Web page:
[UPDATE: and it’s not just Climategate email, see the analysis by McIntyre added below – Anthony ]
From Dartmouth College and the irascible Lonnie Thompson of OSU, who still ‘publicly’ thinks in PR that Kilmanjaro and Peru’s Quelccaya glaciers are affected by temperature, not sublimation due to lack of precipitation. See below for the Climategate email that makes nonsense of the temperature claim made in the press release below. Also of note is Thompson’s claim that “PERUVIAN GLACIER MAY VANISH IN FIVE YEARS” made on February 15, 2007, and it was still there in 2012 by this photography.
Temperature, not snowfall, has been driving the fluctuating size of Peru’s Quelccaya Ice Cap, whose dramatic shrinkage in recent decades has made it a symbol for global climate change, a Dartmouth-led study shows.
The findings support many scientists’ suspicions that tropical glaciers are rapidly shrinking because of a warming climate, and will help scientists to better understand the natural variability of past and modern climate and to refine models that predict tropical glaciers’ response to future climate change.
The study appears in the journal Geology.
Dartmouth glacial geomorphologist Meredith Kelly and her lab team used field mapping combined with the beryllium-10 surface exposure dating method and ice cores obtained by Ohio State University paleoclimatologist Lonnie Thompson to examine how the Quelccaya Ice Cap has expanded and retreated over the past millennium. It is the first time that a record of past glacial extents has been compared directly with an annually dated ice core record from the same ice mass.
During the last millennium, a significant cooling event known as the Little Ice Age occurred, but scientists don’t know what caused the cooling or its geographic extent. The Dartmouth-led team determined beryllium-10 ages of moraines – or glacier sediments — that mark the past positions of Qori Kalis, an outlet glacier that has been monitored by Thompson since he first visited Quelccaya in the early 1960s. The Quelccaya Ice Cap, the largest ice mass in the tropics, sits 18,000 feet above sea level in the Peruvian Andes.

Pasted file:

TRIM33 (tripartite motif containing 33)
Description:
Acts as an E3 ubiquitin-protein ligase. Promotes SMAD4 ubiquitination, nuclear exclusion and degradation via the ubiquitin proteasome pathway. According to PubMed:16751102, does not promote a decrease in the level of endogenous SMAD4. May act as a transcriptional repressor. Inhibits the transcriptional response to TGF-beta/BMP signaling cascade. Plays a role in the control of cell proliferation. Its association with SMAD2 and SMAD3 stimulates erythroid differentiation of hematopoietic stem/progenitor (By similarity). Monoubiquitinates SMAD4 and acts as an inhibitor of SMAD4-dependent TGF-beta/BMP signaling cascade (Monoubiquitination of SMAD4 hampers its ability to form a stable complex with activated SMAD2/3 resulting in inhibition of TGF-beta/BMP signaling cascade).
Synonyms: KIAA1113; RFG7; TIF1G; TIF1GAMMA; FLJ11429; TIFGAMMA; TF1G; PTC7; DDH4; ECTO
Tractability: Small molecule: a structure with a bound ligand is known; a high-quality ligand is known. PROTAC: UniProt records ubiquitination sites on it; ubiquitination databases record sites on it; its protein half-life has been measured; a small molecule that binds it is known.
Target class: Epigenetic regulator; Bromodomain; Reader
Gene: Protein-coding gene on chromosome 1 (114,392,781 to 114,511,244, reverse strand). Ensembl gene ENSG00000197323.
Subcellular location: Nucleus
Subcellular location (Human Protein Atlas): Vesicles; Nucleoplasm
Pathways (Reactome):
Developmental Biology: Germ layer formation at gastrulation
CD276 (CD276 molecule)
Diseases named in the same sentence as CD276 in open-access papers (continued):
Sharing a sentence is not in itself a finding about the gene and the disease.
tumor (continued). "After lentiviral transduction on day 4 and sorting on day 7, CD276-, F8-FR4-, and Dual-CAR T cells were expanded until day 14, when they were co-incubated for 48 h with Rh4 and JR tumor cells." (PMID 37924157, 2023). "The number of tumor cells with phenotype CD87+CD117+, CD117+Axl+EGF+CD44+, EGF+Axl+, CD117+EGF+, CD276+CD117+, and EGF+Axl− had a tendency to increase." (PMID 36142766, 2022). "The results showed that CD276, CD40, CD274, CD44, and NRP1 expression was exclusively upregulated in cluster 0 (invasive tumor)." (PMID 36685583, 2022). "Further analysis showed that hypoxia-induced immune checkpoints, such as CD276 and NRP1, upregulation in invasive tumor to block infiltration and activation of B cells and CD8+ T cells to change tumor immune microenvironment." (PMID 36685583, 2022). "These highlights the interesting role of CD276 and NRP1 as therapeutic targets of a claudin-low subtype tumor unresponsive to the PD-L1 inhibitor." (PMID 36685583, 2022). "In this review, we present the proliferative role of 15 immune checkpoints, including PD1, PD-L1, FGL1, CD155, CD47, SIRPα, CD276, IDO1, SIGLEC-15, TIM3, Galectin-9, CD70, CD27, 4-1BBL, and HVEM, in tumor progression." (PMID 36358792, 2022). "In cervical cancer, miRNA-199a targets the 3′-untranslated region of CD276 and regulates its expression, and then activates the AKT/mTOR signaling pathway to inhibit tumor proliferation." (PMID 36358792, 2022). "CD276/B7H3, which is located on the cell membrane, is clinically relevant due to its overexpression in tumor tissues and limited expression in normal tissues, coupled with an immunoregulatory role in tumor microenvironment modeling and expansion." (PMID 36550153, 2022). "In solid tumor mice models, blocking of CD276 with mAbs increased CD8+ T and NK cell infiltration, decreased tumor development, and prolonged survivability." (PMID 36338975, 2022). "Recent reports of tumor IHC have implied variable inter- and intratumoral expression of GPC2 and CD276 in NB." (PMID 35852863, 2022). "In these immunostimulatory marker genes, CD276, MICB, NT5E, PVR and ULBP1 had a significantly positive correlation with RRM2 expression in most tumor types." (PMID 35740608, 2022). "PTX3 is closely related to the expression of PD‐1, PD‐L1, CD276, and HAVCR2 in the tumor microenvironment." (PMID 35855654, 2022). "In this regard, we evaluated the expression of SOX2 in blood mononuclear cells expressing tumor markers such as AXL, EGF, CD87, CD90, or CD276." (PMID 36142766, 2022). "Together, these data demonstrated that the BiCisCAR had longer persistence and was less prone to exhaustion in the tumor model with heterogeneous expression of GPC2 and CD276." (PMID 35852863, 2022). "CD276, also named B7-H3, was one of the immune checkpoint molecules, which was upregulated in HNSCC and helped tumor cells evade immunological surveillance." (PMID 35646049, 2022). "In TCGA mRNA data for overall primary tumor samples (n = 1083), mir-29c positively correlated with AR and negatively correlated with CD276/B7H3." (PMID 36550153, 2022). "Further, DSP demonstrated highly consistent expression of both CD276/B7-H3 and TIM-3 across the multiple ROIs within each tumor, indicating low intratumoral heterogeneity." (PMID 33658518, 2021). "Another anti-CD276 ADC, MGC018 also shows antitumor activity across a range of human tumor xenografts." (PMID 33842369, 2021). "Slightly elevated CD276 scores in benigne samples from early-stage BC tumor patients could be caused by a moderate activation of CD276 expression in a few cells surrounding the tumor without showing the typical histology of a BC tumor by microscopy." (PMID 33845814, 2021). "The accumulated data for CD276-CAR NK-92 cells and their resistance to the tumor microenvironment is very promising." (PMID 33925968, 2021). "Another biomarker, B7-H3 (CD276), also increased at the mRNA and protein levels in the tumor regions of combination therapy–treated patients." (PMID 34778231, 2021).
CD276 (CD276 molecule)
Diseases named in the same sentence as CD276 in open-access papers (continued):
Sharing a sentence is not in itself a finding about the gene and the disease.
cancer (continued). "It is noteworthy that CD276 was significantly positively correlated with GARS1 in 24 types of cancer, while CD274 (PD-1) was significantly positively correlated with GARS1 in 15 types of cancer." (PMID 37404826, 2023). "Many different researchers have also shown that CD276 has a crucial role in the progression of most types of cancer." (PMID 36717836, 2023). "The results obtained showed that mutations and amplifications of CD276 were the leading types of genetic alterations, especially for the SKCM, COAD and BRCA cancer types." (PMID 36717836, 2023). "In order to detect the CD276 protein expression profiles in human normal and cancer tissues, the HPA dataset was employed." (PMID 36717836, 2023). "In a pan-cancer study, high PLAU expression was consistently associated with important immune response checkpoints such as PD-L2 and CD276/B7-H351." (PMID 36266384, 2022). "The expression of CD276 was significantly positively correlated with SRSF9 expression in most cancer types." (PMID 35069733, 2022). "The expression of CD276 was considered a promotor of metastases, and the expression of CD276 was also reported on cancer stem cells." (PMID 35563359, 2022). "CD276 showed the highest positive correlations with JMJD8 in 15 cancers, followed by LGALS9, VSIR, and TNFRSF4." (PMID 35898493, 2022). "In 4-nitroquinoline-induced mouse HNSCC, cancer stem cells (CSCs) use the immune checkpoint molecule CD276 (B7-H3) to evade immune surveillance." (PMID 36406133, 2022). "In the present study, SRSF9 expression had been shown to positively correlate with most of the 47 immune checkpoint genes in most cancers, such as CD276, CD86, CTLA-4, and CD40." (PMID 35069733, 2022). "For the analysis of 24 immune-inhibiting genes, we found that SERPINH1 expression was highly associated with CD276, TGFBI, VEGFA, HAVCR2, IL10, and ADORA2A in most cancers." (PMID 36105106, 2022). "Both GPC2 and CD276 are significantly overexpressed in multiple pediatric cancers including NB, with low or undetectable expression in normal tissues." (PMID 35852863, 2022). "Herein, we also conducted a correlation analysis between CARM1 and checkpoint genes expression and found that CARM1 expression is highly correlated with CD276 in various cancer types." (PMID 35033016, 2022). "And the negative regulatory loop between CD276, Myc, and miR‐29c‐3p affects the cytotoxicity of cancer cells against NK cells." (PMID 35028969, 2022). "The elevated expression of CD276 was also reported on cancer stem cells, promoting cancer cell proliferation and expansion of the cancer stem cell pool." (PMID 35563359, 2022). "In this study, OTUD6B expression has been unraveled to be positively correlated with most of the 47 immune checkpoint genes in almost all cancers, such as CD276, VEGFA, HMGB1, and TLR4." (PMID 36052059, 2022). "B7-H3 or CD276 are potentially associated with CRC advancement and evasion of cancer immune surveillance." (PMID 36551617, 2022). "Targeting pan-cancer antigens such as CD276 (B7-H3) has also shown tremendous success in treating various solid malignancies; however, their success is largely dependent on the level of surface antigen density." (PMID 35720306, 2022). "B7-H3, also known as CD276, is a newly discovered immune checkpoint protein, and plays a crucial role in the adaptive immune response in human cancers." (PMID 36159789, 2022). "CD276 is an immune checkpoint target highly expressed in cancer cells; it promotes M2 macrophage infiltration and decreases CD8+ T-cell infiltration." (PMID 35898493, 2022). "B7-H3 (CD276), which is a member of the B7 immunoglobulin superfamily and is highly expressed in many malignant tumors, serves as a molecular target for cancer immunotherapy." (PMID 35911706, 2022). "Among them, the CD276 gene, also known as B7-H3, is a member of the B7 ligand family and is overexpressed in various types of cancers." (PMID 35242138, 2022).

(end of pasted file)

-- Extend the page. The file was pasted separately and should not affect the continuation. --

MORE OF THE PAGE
The results show that Qori Kalis advanced to its late Holocene maximum position prior to 520 years ago and subsequently retreated with only minor re-advances since that time. The comparison of the moraine record with the ice core record suggests that temperature was the driving force of glacial expansion and retreat, says Justin Stroup, lead author and a PhD candidate in Dartmouth’s Department of Earth Sciences.
“This is an important result since there has been debate about the causes of recent tropical glacial recession – for example, whether it is due to temperature, precipitation, humidity, solar irradiance or other factors,” says Kelly, a co-author of the study. “This result agrees with Professor Thompson’s earlier suggestions that these tropical glaciers are shrinking very rapidly today because of a warming climate.”
Furthermore, the ebbs and flows of other glaciers in tropical South America are similar to the Qori Kalis extents, indicating a regionally consistent pattern of past climate conditions. On a global scale, the results suggest that glaciers were larger than present and depositing moraines in both northern and southern hemispheres at about the same time, indicating that the climate mechanisms which caused the late Holocene cooling likely influenced a globally synchronous pattern of cooling.
The research, which was funded by National Science Foundation, includes Dartmouth College, the University of Cincinnati and Penn State University.
OK now read this Climategate email from Phil Jones, who in polite terms, says the claim is B.S. Note the reference to Peru’s Quelccaya glacier which I have bolded – Anthony
date: Sat Sep 18 08:48:09 2004
from: Phil Jones <firstname.lastname@example.org>
subject: Re: kilimanjaro
to: “Jenkins, Geoff” <email@example.com>
The data that are used for the grid box should be within the grid box. They will be low
elevation sites though, and this may be part of the reason. It might be worth seeing if
there is anything in the U/A data – but I reckon there won’t be much in that region.